Monsoon Metaphor

Indian literature is ripe with references to the Monsoon. It seems that every author who experiences the long months of drought followed by the gush of rain that falls in bucket loads for two months sees some allegory to life and its predicaments. Some see it as a kind of baptism, the cleansing of the sins of the world. Others see it more cynically, connecting the monsoon to man’s penchant to desire what we do not have, only to be drowned upon its realization. A few see it as a reminder of the circle of life, as well of the circle that mankind travels in Buddhist philosophy on the way to Nirvana, a climate karma. The religious see their God or Gods crying, or peeing, or offering up retribution for sins or salvation from suffering.

I see it as annoying.

I needed the metaphor of the monsoon. I came to India in no small part because I needed a change. A radical readjustment. To “wash away” something, not sins per say, but the obstacles and petty fights I had with the universe. Wash away the stress of never having enough money, of a house we loved and hated, of commute and weight and work and worry of life unlived.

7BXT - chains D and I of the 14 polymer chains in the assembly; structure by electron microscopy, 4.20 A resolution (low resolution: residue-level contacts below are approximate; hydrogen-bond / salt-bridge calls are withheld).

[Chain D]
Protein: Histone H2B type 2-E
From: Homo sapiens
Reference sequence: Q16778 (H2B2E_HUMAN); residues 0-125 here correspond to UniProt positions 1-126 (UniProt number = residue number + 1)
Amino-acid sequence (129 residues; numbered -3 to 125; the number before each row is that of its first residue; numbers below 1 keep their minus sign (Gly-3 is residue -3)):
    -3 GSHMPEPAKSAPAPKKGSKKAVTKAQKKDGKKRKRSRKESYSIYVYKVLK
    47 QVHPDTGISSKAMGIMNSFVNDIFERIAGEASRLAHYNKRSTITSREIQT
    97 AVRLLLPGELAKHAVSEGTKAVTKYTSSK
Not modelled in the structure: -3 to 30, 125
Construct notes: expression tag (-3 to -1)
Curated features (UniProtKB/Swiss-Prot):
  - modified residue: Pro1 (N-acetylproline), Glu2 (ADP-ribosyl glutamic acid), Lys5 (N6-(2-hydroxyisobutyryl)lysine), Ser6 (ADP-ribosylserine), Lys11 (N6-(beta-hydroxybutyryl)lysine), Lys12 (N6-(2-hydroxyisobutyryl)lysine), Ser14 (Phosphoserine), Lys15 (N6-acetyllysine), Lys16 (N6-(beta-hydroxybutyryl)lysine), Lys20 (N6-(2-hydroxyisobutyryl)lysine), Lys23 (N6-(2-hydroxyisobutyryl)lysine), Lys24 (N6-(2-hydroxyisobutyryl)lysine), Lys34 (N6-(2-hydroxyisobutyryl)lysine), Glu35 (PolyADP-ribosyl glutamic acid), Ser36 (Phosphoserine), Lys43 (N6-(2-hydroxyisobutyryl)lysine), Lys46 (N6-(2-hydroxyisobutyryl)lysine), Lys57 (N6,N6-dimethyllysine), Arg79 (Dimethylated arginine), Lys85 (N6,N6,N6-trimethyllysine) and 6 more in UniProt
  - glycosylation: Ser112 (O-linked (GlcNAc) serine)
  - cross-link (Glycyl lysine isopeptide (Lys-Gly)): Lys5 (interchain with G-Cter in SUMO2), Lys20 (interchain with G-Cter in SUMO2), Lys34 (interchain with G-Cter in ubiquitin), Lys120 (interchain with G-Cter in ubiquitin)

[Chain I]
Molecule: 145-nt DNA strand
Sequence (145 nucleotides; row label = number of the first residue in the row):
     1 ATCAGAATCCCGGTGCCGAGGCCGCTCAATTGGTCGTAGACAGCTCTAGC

The monsoon, and India, changed little of this. We still stress about money, though in a different way, as we seem to make enough, but everyone else wants a cut. We are still tired, still deal with hurdles of life, it is just that the obstacles are different. Obstacles like, you know, the damn monsoon.

Like so much of India, the monsoon is both a blessing and a horror. Difficulties persist, but I am reminded afresh that there is little we can’t handle eventually. I craved change, and got it, and shockingly little changed. The circle of life continues, though I pine for my circle of friends back home. The rain is terrible, but the mist and the clouds that hover beneath the porch of our mountainside are breathtaking.

The monsoon came, and I was not changed. And that was a bit of a revelation.

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About the Author

I moved to India. I mean, why the hell not, right?